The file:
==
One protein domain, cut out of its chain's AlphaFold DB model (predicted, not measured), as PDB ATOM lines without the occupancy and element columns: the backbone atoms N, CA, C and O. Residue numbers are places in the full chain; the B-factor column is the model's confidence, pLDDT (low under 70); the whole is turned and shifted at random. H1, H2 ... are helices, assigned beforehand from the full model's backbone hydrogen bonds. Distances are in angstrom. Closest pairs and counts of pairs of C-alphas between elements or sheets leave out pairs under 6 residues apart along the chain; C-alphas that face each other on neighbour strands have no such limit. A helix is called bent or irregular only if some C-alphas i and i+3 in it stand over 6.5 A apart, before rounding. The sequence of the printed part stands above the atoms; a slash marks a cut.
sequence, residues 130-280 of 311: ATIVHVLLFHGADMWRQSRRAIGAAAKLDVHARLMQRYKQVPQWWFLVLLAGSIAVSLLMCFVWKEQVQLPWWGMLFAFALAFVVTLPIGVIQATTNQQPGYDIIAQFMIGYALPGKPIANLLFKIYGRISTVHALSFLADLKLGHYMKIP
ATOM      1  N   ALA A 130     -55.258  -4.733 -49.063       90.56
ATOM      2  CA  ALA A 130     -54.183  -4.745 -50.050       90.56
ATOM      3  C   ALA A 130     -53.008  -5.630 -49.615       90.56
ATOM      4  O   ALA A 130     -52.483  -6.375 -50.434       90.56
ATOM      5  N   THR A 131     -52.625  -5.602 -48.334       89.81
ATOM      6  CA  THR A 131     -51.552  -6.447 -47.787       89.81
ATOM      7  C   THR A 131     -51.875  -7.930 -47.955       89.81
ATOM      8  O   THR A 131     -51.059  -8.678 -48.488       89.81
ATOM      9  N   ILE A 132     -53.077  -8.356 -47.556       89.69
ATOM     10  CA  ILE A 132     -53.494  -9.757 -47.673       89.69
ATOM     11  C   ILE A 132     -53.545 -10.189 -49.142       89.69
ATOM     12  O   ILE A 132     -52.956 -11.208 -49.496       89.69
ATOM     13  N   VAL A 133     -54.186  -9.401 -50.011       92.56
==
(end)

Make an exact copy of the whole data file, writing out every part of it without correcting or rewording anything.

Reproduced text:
One protein domain, cut out of its chain's AlphaFold DB model (predicted, not measured), as PDB ATOM lines without the occupancy and element columns: the backbone atoms N, CA, C and O. Residue numbers are places in the full chain; the B-factor column is the model's confidence, pLDDT (low under 70); the whole is turned and shifted at random. H1, H2 ... are helices, assigned beforehand from the full model's backbone hydrogen bonds. Distances are in angstrom. Closest pairs and counts of pairs of C-alphas between elements or sheets leave out pairs under 6 residues apart along the chain; C-alphas that face each other on neighbour strands have no such limit. A helix is called bent or irregular only if some C-alphas i and i+3 in it stand over 6.5 A apart, before rounding. The sequence of the printed part stands above the atoms; a slash marks a cut.
sequence, residues 130-280 of 311: ATIVHVLLFHGADMWRQSRRAIGAAAKLDVHARLMQRYKQVPQWWFLVLLAGSIAVSLLMCFVWKEQVQLPWWGMLFAFALAFVVTLPIGVIQATTNQQPGYDIIAQFMIGYALPGKPIANLLFKIYGRISTVHALSFLADLKLGHYMKIP
ATOM      1  N   ALA A 130     -55.258  -4.733 -49.063       90.56
ATOM      2  CA  ALA A 130     -54.183  -4.745 -50.050       90.56
ATOM      3  C   ALA A 130     -53.008  -5.630 -49.615       90.56
ATOM      4  O   ALA A 130     -52.483  -6.375 -50.434       90.56
ATOM      5  N   THR A 131     -52.625  -5.602 -48.334       89.81
ATOM      6  CA  THR A 131     -51.552  -6.447 -47.787       89.81
ATOM      7  C   THR A 131     -51.875  -7.930 -47.955       89.81
ATOM      8  O   THR A 131     -51.059  -8.678 -48.488       89.81
ATOM      9  N   ILE A 132     -53.077  -8.356 -47.556       89.69
ATOM     10  CA  ILE A 132     -53.494  -9.757 -47.673       89.69
ATOM     11  C   ILE A 132     -53.545 -10.189 -49.142       89.69
ATOM     12  O   ILE A 132     -52.956 -11.208 -49.496       89.69
ATOM     13  N   VAL A 133     -54.186  -9.401 -50.011       92.56